I was in a bad mood. I knew it, and I knew why. But instead of dealing with it the way I knew I should (probably going on a walk and listening to a podcast, or journaling and praying to process my feelings), I grouchily laid on the couch, sighed, and pulled out my phone.
I knew better.
We’ve probably almost all been there–scrolling through social media feeds, feeling more discouraged and left out with each swipe, knowing that this addiction to see the next entry is harmful to our hearts yet being unable to put the device down.
And of course, the source of my pain, the thing I was trying to forget, was everywhere my fingers were tapping. I felt almost like a hypocrite, “liking” all of the photos of my friends with a sleeping baby on their chest, or the playgroups in the park, or the latest baby bump update.
Social media’s thorn is the feeling of being left out, and on this day, it wasn’t simply that I was left out of a birthday party or a movie night; I felt left out of life.
I certainly knew it wasn’t my friends’ fault that my husband and I were walking through infertility and had been unable to conceive, but I found myself twisting my personal sadness into a bitterness against those for whom “it had all worked out.” Those with the seemingly perfect stories, the sweet moments of surprise, never knowing the need to calculate and plan and test. And I didn’t want to be happy for them.
You would think it would be easy to live out “rejoice with those who rejoice”; who doesn’t want to experience joy? But when pain is deep and prolonged in your own life, it becomes increasingly more difficult to celebrate with others when you still have unanswered hopes.
When you’re standing up as a bridesmaid for the umpteenth time, no ring on your own finger.
When you’re looking for a new job–again–and eyeing the stability someone else seems to have attained.
Or when your arms and spare bedrooms remain empty while your friends look for bigger houses for their growing family.
I sometimes think it would be easier to slowly distance myself from those happy people, hurting because their joy is a reminder of my own lack. In fact, I sense that expectation from them when they share joyful news with me. It’s coated in an apology of sorts, a hesitation in which they are afraid to cause me pain.
I appreciate their awareness of my own struggle; one of the sweet parts of friendship is feeling known by someone else, into the deeper parts of you. But the question of how to move forward, how to keep investing in this friendship that all of a sudden presents this chasm, is always the follow up to someone’s happy news and approaching life change. Our lives will look different from here, and the question is whether or not I can handle that.
After being confronted with this unspoken question several times, I realized I would need to shift my thinking. Otherwise, I wasn’t sure how to maintain friendships when I–and they–can’t plan for much of what happens next in our lives.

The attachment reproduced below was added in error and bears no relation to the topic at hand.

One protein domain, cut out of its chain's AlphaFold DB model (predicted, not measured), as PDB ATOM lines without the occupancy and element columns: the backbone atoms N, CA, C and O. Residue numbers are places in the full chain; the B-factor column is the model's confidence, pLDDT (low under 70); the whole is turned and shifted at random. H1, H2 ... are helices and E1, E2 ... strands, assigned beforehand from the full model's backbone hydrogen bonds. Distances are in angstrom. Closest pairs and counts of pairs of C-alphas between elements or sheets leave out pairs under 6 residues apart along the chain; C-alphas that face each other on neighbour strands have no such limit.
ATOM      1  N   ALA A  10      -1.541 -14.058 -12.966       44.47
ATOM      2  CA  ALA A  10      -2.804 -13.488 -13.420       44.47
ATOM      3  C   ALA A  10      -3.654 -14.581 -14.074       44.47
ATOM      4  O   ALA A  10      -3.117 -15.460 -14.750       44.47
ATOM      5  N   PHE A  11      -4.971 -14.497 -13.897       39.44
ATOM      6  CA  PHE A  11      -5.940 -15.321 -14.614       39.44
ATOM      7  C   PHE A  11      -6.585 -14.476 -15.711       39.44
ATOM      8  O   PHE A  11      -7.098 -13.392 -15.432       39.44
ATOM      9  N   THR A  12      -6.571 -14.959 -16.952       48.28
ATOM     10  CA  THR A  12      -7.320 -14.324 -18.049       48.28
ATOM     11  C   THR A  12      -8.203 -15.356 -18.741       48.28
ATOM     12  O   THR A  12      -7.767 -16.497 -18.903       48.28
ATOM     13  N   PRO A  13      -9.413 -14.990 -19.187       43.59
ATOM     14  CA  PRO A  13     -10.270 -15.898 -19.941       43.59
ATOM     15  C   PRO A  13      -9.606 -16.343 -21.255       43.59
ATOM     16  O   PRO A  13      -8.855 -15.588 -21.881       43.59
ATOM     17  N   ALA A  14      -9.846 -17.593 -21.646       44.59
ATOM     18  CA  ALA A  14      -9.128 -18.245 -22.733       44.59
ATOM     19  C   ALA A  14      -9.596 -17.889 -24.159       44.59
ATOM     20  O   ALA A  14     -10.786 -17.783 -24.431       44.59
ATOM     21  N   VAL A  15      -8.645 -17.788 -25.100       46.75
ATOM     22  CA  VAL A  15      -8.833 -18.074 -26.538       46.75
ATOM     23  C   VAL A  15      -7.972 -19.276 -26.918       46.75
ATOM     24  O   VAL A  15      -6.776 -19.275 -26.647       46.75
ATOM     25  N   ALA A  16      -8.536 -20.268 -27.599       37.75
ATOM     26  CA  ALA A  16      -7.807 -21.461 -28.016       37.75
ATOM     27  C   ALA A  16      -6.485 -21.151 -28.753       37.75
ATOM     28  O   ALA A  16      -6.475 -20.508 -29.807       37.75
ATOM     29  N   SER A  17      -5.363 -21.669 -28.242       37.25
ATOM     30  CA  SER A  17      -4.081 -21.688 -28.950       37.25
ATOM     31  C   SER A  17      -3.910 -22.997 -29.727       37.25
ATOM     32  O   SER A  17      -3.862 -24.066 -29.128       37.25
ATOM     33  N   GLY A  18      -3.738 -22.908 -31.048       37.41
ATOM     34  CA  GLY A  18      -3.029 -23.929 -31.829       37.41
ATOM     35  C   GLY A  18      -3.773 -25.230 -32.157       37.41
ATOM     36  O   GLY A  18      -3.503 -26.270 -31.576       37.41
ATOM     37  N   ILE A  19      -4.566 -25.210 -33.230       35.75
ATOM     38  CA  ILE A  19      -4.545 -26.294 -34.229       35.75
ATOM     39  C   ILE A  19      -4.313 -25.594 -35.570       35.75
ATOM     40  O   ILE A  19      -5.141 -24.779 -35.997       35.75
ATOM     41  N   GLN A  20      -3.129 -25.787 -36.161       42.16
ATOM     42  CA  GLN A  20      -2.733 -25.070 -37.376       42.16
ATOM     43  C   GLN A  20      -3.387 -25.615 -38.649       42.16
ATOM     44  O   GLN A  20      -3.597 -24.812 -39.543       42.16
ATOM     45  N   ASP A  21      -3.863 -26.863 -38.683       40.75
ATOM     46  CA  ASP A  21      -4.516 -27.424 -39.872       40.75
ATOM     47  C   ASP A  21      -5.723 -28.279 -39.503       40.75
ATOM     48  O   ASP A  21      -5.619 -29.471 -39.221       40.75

Our seasons of life play out in unpredictable patterns with no scientific bearing of producing specific results if you follow steps one, two, and three. If you are looking at things that way, your thoughts will look something like this: It’s not fair! We went to the same school and took all of the same classes, yet she got into grad school and I didn’t. Or How come he’s up for a promotion while I’ve been working my tail off with no recognition? Or There must be something wrong with me, since I have lost count of how many weddings I have attended but none of my own relationships ever work out.
Friendship can’t be about trying to keep up with each other. At its core, I think friendship should be about being on the same team.
When I see my friend as a teammate of sorts, her joy doesn’t seem like an imposition against me. When someone shares with me that they are rejoicing, my first response doesn’t have to be a comparison to how my life is matching up to theirs. When I hold close to a friend unselfishly, not just thinking about my hopes for my life but their hopes for their life, it becomes less about what I can gain and more about how I can encourage and celebrate because I love them. Just as I want to be known deeply, so do they, and being able to share in their happiness is as important to them as their willingness to share in my grief is to me.
Friendship works best when we are for each other, and that mindset is the key to being able to rejoice with those who rejoice–even if you yourself are not rejoicing in your own life.
This article was originally published on Upwrite Magazine’s website, which is no longer available.